Alma 36:17–18Psalm 18:4–6 [MT 5–7]
And it came to pass that as I was thus racked with torment, while I was harrowed up by the memory of my many sins, behold, I remembered also to have heard my father prophesy unto the people concerning the coming of one Jesus Christ, a Son of God, to atone for the sins of the world. Now, as my mind caught hold upon this thought, I cried [ʾăšawwēaʿ] within my heart: O Jesus [yĕhôšûaʿ or yēšûaʿ], thou Son of God, have mercy on me, who am in the gall of bitterness, and am encircled about by the everlasting chains of death. (Alma 36:17–18)The sorrows of death [cords of death] compassed me, and the floods of ungodly men made me afraid. The sorrows of hell compassed me about: the snares of death prevented me. In my distress I called upon the Lord, and cried [ʾăšawwēaʿ] unto my God: he heard my voice out of his temple, and my cry [wĕšawʿātî] came before him, even into his ears.

The verb šāwaʿ, meaning “to cry out for help”[6] or “to call for help,”[7] occurs twenty-one times in the Hebrew Bible,[8] predominantly in Job and the Psalms but also in Psalm-influenced texts like Jonah 2 (sometimes called Jonah’s Psalm). The noun šawʿâ (“a cry for help,” “a call for help, a scream, a cry”) occurs eleven times in the Hebrew Bible, again primarily in the Psalms. This distribution of the noun and the verb highlights the intensity of the emotion inherent to šāwaʿ.

The aural and conceptual connection between crying for divine help (šāwaʿ) and divine salvation or rescuing (yāšaʿ) as a response can be seen in Psalm 72: “For he shall deliver the needy when he crieth [mĕšawwēaʿ]; the poor also, and him that hath no helper. He shall spare the poor and needy, and shall save [yôšiaʿ] the souls of the needy” (vv. 12–13). Jay Goldingay recognized the paronomasia involving these two verbs, noting that the verb šāwaʿ, describing the act of crying for divine help, “is neatly similar” to yāšaʿ, the verb describing divine salvation.[9] The prophet Habakkuk uses a similar paronomasia in Habakkuk 1:2: “O Lord, how long shall I cry [šiwwaʿtî], and thou wilt not hear! even cry out unto thee of violence, and thou wilt not save [wĕlōʾ tôšîaʿ]!” The same connection can be seen in the psalmist’s declaration regarding his enemies: “They cried [yĕšawwĕʿû], but there was none to save [môšîaʿ] them” (Psalm 18:41; emphasis added).

Alma does something similar when recounting his cry for salvation. In this instance, however, the name Jesus itself—yĕhôšûaʿ or yēšûaʿ—serves as the yāšaʿ-based “salvation” term matching šāwaʿ. The name Jesus means “Jehovah is salvation” or “Jehovah will save.” We recall the angelic explanation of Jesus’s naming in Matthew 1:21: “And thou shalt call his name JESUS [Greek: Iēsoun for Hebrew/Aramaic yĕhôšûaʿ/yēšûaʿ]: for he shall save [Greek sōsei for Hebrew yôšiaʿ] his people from their sins” (emphasis added).

Similar Cries for Salvation in the Psalms and Jonah

Another cry for salvation in the Psalms, with language reminiscent of Psalm 18:4–6 and Alma 36:18–19, occurs in Psalm 30: “O Lord my God, I cried [šiwwaʿtî] unto thee, and thou hast healed me. O Lord, thou hast brought up my soul from the grave [min- šĕʾôl]: thou hast kept me alive, that I should not go down to the pit” (vv. 2–3). Psalm 40 describes a similar cry for salvation and reversal: “I waited patiently for the Lord; and he inclined unto me, and heard my cry [šawʿātî]. He brought me up also out of an horrible pit, out of the miry clay, and set my feet upon a rock, and established my goings” (vv. 1–2).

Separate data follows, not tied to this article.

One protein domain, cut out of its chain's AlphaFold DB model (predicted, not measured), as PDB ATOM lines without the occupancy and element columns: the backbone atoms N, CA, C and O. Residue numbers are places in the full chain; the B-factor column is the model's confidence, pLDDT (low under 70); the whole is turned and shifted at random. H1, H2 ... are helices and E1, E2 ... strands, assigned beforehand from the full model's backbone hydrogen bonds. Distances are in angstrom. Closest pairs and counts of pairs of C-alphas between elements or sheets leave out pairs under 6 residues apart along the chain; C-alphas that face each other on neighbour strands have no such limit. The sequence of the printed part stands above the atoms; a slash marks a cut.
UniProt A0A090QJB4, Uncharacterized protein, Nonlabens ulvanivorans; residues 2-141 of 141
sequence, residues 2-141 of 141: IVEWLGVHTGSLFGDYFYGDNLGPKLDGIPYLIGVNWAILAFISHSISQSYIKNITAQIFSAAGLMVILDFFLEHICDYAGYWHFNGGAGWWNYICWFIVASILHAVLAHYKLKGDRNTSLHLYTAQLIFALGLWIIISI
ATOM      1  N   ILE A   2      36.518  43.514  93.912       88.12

Like these answered cries for healing and help, the experience described in Jonah’s Psalm also seems germane to Alma the Younger’s experience: “I cried [šiwwaʿtî] by reason of mine affliction unto the Lord, and he heard me; out of the belly of hell [mibbeṭen šĕʾôl] cried I, and thou heardest my voice” (Jonah 2:2 [MT 3]). Jonah makes his cry for salvation even as he is being “compassed . . . about” (yĕsōbĕbēnî) by the floods and the waters (Jonah 2:3, 5 [MT 4, 6]), just as Alma makes his cry for salvation while being “encircled about by the everlasting chains of death” (Alma 36:18). Moreover, Alma’s “remember[ing] . . . concerning the coming of one Jesus Christ” (Alma 36:17) matches Jonah’s “remember[ing] the Lord”: “When my soul fainted within me I remembered the Lord: and my prayer came in unto thee, into thine holy temple” (Jonah 2:7).

Finally, the phrase “I cried [šiwwaʿtî] by reason of mine affliction unto the Lord” (Jonah 2:2) is matched by Jonah’s subsequent declaration: “Salvation is of the Lord [yĕšûʿātâ lyhwh]” (Jonah 2:9). Albert Kamp writes, “The iconic similarity between [šāwaʿ] and [yāšaʿ] and their ‘opposite’ connotations of asking for help and the receipt of rescue, appeal to a form of inner reversal by Jonah. From a question his prayer develops into a statement of fact.”[10] The meaning of Jonah’s assertion that “salvation is of the Lord” or “salvation belongs to the Lord” is clear: Jehovah is the source of all salvation. Thus, “he alone is in a position to reverse Jonah’s miserable situation.”[11]